Senior Co-President Address by Madeleine Lee

June 14, 2020

Good morning families, faculty, and my fellow graduates; the class of 2020.

Before Wheeler, Gordon was my home for ten years. Wheeler had stood tall like a beacon at the top of College Hill for as long as I could remember. Maybe it was because it looked like three separate buildings mashed into one; a funky conglomeration I would come to love. Or because of the playground, the colossal web of blue and yellow rope that little kids clambered up to go down the slide. The Gordon structure was no match for the acropolis on Meeting Street.

High school girl speaking at podium.

Eventually, the campus I’d once looked in on became my home. I have to admit, at times I took it all for granted. Back in March, the fact that graduation was inching closer had started to hit us, but still, we told ourselves we had time. I had time to plan club meetings. I had time to go to that shady psychic under Ben and Jerry’s on Thayer Street, to return my overdue library book, to finally learn how to drive. Our class had time to bond, to find that rare closeness that many senior classes struggle to unlock. None of us expected it all to come to a halt more than two months early. At what point did everything become uncertain? Uncertainty. It’s a word we can’t seem to escape from. For many graduates each year, uncertainty can be exhilarating; looking into a misty and uncharted future where the best is yet to come. What graduating class has had to face as much uncertainty as the class of 2020?

My latest quarantine passion has been gardening. I’ve become a crazy plant lady, tending to my seedlings as if they were my own children. At the beginning of March, we bought a planter and seeds from Job Lot. It was a time when you didn’t need to wear a face mask and brushing against a stranger in a crowded aisle wasn’t frowned upon. That afternoon, we planted the zucchini, squash, basil, lettuce, and cucumbers. It’s over two months later and each day they grow a little taller and their closed blossoms become more plump. Each day I care for them, propping up their gangly stems with wooden stakes and transitioning them in and out of direct sunlight. Gardening takes time and care. It requires resilience, patience, and empathy. During these “uncertain times”, what three words are more important than these? Every day, we feel disappointed that we can’t hang out with our friends. We feel heartbroken that we’ve been robbed of the senior spring on campus we’d been dreaming for years. We feel for our favorite businesses affected by the pandemic, and for the frontline workers who put their lives at risk each day to keep us safe.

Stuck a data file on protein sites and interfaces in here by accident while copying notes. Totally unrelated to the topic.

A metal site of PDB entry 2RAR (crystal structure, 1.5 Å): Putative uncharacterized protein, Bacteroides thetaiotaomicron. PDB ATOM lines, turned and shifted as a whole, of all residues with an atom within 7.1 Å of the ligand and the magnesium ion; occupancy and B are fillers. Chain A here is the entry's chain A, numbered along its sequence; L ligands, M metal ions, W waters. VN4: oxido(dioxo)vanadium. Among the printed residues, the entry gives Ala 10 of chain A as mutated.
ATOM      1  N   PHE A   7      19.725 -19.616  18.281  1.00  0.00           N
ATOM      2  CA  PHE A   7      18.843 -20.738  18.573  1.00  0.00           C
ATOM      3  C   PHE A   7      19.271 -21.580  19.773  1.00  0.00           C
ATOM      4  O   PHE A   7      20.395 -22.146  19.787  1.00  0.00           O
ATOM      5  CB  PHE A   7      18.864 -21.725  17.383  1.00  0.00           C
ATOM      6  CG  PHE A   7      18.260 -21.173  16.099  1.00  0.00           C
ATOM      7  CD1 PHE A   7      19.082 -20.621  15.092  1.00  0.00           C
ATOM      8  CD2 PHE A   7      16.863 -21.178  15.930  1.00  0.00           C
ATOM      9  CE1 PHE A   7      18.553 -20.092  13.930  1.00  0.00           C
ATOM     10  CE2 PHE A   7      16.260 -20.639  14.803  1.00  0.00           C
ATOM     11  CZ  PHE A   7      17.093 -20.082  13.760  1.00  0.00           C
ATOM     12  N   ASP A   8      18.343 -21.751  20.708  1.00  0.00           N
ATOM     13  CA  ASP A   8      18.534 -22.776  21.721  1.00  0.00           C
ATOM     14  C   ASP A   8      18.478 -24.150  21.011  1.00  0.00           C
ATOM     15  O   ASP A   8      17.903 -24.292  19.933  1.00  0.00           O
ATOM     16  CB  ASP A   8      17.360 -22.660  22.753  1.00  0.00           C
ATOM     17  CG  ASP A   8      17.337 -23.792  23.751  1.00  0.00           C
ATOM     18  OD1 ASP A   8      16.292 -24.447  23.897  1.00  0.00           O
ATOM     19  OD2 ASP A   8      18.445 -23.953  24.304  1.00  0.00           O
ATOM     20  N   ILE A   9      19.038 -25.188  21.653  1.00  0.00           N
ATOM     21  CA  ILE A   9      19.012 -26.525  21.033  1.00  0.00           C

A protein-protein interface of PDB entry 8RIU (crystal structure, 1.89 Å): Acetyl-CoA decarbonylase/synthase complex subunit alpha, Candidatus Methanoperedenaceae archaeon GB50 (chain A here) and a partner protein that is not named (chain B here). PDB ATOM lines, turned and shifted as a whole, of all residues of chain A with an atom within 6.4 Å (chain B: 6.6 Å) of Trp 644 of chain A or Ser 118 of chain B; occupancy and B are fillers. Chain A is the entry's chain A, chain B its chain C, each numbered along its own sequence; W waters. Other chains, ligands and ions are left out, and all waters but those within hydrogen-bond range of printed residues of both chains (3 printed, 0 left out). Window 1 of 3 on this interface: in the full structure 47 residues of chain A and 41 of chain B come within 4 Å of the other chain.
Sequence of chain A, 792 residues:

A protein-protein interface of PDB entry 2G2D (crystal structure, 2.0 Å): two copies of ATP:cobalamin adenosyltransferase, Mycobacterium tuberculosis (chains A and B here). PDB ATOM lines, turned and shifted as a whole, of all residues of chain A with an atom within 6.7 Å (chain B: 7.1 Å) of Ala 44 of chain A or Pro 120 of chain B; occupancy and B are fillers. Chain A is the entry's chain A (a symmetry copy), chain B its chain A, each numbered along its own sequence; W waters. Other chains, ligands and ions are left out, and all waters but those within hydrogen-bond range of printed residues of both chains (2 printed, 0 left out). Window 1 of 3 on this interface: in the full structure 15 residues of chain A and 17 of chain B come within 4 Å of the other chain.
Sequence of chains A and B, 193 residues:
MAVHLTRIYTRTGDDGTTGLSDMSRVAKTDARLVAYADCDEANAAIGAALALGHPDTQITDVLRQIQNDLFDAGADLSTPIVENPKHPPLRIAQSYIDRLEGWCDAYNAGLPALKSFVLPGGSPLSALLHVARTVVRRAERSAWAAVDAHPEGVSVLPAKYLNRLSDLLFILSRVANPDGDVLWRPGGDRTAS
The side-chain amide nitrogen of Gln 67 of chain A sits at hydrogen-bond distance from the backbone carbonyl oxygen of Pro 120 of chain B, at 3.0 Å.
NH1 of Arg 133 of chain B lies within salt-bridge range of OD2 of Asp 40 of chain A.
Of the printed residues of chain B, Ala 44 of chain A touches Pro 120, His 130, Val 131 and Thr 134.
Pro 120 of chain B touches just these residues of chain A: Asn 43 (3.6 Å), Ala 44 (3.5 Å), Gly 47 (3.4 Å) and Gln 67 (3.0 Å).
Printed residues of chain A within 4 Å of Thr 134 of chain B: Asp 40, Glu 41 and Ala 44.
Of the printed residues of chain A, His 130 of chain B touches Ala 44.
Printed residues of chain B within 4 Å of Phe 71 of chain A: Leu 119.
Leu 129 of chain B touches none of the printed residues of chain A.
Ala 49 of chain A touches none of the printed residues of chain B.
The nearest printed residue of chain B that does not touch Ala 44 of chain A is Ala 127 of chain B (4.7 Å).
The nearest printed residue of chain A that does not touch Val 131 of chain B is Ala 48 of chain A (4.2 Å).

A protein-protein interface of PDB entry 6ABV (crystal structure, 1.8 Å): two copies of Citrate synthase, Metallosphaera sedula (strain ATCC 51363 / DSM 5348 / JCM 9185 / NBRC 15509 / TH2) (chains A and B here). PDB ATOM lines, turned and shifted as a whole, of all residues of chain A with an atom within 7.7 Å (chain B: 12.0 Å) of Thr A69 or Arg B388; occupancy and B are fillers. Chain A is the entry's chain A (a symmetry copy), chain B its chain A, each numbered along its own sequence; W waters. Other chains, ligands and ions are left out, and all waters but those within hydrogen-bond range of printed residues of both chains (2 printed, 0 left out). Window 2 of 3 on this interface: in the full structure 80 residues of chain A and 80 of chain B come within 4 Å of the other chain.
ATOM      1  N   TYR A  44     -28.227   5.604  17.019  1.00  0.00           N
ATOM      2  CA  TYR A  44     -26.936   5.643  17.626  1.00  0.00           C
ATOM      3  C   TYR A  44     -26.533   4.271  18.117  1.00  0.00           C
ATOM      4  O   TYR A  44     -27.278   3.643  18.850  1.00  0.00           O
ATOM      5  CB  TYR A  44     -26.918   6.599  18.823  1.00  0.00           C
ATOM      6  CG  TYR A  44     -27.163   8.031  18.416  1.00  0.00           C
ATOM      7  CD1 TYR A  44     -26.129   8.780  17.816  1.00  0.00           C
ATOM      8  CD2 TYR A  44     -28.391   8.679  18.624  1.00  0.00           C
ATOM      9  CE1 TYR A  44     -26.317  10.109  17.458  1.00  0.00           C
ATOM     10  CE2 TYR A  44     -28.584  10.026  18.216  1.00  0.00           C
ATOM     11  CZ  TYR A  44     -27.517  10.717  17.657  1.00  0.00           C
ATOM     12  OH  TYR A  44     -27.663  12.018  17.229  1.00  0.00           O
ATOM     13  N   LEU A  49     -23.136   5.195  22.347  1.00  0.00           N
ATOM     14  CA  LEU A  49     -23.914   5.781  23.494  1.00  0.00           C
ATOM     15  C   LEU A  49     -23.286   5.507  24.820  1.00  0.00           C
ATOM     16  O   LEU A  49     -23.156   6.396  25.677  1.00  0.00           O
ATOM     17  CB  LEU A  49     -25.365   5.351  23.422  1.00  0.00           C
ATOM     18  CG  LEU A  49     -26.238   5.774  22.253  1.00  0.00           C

Experiencing the end of our senior year from our homes, or for some of us, our beds, seeds of resilience, patience, and empathy were planted and they’ve been growing within us throughout this entire stretch of time. As someone who gets impatient waiting for water to boil, those who are quarantining with me can attest that I’m not always very “go with the flow”. For all of us, our patience is tested during a time we want to be as go-go-go as ever. We’ve endured and witnessed unimaginable circumstances, and remained resilient as a class. We are not pretending everything is okay. With racial violence rampaging the nation and beyond, economic hardship devastating families, and our suffocating planet crying for help, there is a lot to get angry about. We’ve found our moments of resilience, of strength, of solidarity, and an empathetic tug in our hearts. But most importantly, as graduates with an uncertain future ahead, we’ve found our voices.